I believe the best holidays are based on experiences rather than sights and I can really see that. I’m probably a little odd but my own favourite moments have been the holidays where I’ve felt challenged and maybe seen something that most other package tourists wouldn’t. Its always better in a memory and at the time it can even feel threatening.
I think the journey from an airport is a real insight into any city – before you get to the manicured bit – and in Marrakech it is certainly true. It’s only about 20 minutes to the Medina but within a few hundred yards a scooter goes the wrong way around a roundabout, a drunk tries to get in the taxi with us and cyclists perform a display-team interleaving trick at a crossroads.
Prejudices and values are put to the test. The transport stops by the roadside in a shabby commercial street and the driver struggles to find the phone number of the hotel. We are persuaded to put our luggage in a handcart and we are then led down increasingly narrow alleyways and into a doorway. 50 yards along a dimly lit passageway we come to another big doorway and inside that… a beautiful palace that was our accommodation. Incidentally I watched a couple of British tourists arrive just as we were going out for the evening. They had been persuaded to follow a “guide” to an excellent place to eat and were clearly nervous about going through the door until we gave reassurances.
The markets are Dickensian with beggars, performers, stallholders touting for your business and lots of people trying to make a quick Dirham by being your guide. We took a while to adjust to a world where we were surrounded by people wanting to provide us with services without us realising it and then expecting payment. We’re just not used to it – hundreds of people wanting your money and willing to work for it. There is many a retailer in the UK who would love to have staff as keen and as knowledgeable.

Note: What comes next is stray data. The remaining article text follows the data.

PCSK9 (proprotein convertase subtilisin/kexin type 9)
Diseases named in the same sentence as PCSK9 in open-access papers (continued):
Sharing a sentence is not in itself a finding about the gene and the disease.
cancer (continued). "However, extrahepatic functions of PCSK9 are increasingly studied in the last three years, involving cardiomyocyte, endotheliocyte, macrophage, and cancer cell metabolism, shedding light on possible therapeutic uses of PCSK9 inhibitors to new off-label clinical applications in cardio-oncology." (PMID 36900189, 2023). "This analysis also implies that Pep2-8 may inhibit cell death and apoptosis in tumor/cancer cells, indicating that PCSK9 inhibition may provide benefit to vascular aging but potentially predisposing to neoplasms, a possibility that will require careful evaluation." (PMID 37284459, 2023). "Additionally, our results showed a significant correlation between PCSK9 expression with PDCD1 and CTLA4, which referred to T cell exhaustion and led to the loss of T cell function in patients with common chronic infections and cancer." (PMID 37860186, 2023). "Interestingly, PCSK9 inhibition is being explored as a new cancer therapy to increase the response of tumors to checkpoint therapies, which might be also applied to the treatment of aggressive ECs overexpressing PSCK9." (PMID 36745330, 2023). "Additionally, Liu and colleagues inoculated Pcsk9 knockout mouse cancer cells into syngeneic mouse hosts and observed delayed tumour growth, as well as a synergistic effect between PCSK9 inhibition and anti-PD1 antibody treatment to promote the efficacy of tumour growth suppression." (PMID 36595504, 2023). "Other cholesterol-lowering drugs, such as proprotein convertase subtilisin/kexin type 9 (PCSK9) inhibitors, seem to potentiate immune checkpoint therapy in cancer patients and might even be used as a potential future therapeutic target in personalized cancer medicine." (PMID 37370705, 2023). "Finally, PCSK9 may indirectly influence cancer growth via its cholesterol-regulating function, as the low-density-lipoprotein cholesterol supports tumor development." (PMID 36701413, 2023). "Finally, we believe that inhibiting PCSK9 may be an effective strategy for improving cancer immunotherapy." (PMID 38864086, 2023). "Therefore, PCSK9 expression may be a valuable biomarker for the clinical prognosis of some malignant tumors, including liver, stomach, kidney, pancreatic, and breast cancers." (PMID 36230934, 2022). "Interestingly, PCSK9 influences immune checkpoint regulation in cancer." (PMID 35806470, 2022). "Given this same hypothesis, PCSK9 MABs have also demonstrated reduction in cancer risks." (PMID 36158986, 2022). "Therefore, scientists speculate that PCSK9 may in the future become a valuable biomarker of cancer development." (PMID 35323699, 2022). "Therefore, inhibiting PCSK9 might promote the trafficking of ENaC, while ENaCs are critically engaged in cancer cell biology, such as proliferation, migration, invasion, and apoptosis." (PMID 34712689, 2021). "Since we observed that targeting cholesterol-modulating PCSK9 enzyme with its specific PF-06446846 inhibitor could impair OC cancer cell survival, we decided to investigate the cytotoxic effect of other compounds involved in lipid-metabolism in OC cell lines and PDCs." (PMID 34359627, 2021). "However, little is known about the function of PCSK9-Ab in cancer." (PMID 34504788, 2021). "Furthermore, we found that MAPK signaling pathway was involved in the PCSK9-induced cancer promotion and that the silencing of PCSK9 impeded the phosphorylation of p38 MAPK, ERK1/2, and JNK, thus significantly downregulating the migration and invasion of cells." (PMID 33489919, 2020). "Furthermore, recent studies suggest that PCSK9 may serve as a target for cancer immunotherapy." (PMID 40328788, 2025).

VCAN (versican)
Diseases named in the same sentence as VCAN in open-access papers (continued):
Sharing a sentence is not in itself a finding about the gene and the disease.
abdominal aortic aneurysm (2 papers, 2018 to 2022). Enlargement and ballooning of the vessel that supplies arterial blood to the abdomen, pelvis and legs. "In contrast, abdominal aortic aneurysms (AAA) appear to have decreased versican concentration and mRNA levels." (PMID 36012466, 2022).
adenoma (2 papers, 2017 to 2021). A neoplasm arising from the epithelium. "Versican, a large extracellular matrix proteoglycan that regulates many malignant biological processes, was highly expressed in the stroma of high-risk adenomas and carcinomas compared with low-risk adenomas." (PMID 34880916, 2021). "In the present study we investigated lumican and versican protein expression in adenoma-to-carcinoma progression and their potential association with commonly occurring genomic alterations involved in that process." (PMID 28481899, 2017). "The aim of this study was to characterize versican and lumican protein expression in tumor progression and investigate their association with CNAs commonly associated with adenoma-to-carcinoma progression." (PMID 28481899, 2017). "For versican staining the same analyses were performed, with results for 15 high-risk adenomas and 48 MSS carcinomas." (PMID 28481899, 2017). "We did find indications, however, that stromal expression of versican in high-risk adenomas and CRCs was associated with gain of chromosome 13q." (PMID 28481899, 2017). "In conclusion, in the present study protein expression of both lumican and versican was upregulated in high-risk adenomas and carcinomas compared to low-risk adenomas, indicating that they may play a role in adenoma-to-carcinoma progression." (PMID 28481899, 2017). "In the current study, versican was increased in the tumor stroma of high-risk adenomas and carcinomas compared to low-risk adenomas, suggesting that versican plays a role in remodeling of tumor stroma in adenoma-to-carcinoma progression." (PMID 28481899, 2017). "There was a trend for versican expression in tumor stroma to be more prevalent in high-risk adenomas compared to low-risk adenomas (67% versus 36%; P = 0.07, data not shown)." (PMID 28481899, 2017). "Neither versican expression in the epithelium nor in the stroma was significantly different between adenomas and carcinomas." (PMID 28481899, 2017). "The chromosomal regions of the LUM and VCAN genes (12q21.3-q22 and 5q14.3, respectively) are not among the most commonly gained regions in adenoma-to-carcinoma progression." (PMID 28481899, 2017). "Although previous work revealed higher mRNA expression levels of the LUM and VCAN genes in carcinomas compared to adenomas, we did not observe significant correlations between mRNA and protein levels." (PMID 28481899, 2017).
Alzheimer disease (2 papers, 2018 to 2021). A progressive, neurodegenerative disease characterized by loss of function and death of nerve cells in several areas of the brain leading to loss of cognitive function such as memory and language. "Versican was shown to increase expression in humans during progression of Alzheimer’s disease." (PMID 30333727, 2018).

From a food perspective we plenty of pigeon pastilla and some wonderfully fragrant and deep flavoured tagines. The mint tea was everywhere and there always seemed to be a man with a teapot on a tray taking it somewhere urgently. The French tea houses were a fascinating interpretation with flies and currants trading resting places in the heat. The almonds were fabulous.
Talking to people subsequently I have had it described as “threatening” and “dangerous”. Statistically it is actually a very safe place to be but its full of images which we associate with risk; we routinely treat smiling helpful faces as suspicious. Walking along narrow dimly lit alleyways at night is normally to be avoided. We are also constrained by language. There’s that awkward situation where you wish you had a neat Arabic or French phrase to get you out of trouble but there’s not time.
Months later and I’m still thinking over some of the sights and situations. Yes, we sat in the sun on a roof terrace but we also had a freshly made avocado and almond juice with a fabulous cheese and vermicelli “scone”, honed our French day by day, and deliberately got lost in the souks just to see what we would stumble upon. The main souk was extraordinary -a place where I genuinely got lost on a number of occasions and stumbled across meetings and stalls selling some very strange items. To get the best from a holiday always eat the local specialities, visit places which don’t speak English, have a look down the side streets and stay patient with a smile on your face.